The Riches Of This Land

Audio length: 00:43:15

Felix Salmon and Anna Szymanski are joined by Jim Tankersley of the New York Times to discuss his book The Riches of This Land: The Untold, True Story of America’s Middle Class, TikTok, and the digital future of media.

And in the Plus segment: The economy in the Trump era.


S1: This ad free podcast is part of your Slate plus membership.

S2: Hello and welcome to the riches of this land, Ed. This leaked money or guide to the business and finance news of the week, I’m Felix Salmon of Axios.

S3: I’m here with Anna Shamansky of Breaking News. Hello. And we are also here with Jim Tankersley from The New York Times. Who are you and what is your book?

S4: Jim Tankersley I cover tax and economic policy for The New York Times. My book is called The Riches of this Land The Untold True Story of the American Middle Class.

S3: We have a great episode this week. We are going to talk to Jim about his book. Of course, we’re going to learn all about the middle class and how it got to where it is. We are going to talk about China and whether TikTok is going to be banned or whether the TikTok is going to wind up being merged into LinkedIn, which would be quite a thing. We are going to talk about the digitization, the virtualization of the American economy, whether that’s going to last. And we are also in Slate plus going to talk about Donald Trump and what kind of credit he can claim or blame we can lay at his feet for the state of the economy. All of that coming up on Slate money. So, Jim, you’ve written a whole book about the American middle classes, and it’s a book full of people and a lot of the people in your book, as with a lot of Americans, had generally positive experiences up until a certain date. And then since that day, they have had generally not so positive experiences. So what is the middle class and when did things start going sideways?

S5: Great question. The American middle class is actually sort of a relatively new phenomenon. Is this thing that Americans have in our minds that we’ve always had this vibrant middle class, but really wasn’t true for a decent part of the nation’s history and really the big rise of the middle class, the boom was after World War two starts with the war effort and continues in the decades that end somewhere in the late 70s, early 80s, when millions of Americans get pulled into what we think of perhaps somewhat arrogantly as then the American dream. You know, it’s just really I think about economic security, being able to own a home, being able to own a car, be able to send your kids to school and have a retirement and just some sort of assurance that even if things get bad for a little while, you have enough of a cushion that you’re going to make it. And that period after World War Two, when those decades that followed was the time in America when there really wasn’t growing vibrant middle class. And since then, it has it has not been like that at all.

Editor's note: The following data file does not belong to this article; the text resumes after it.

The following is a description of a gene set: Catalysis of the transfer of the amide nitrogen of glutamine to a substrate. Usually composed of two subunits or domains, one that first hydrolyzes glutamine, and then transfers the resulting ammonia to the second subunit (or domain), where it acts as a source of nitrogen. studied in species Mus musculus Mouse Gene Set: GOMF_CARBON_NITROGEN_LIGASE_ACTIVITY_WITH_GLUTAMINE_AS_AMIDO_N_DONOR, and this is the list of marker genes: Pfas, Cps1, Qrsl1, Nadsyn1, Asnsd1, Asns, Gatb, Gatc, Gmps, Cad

S3: Has it been shrinking? Has it is it growing but just more slowly than it was previously?

S5: So there is this amazing debate in Washington and around the sort of wonk community about how to measure this. There are people who will tell you that the middle class has been completely obliterated since 1980. There were people who tell you that I don’t know. It’s been doing fine by the numbers that I see. It’s actually been going backwards in the twenty first century. We’ve been people have been falling out of the middle class, millions of people. And it is, you know, along those lines, not been performing anywhere close to the expectations people had, which I think is the non-controversial way to say this. There is no question that the middle class grew and thrived much, much more after World War Two than it has since really the Reagan era and in particular the twenty first century has been brutal. The last great stretch for the American middle class was the Clinton late 90s growth. And since then we’ve had some really disappointing income growth, really disappointing job gains and very little of what we would think of as tight labor markets that helped workers.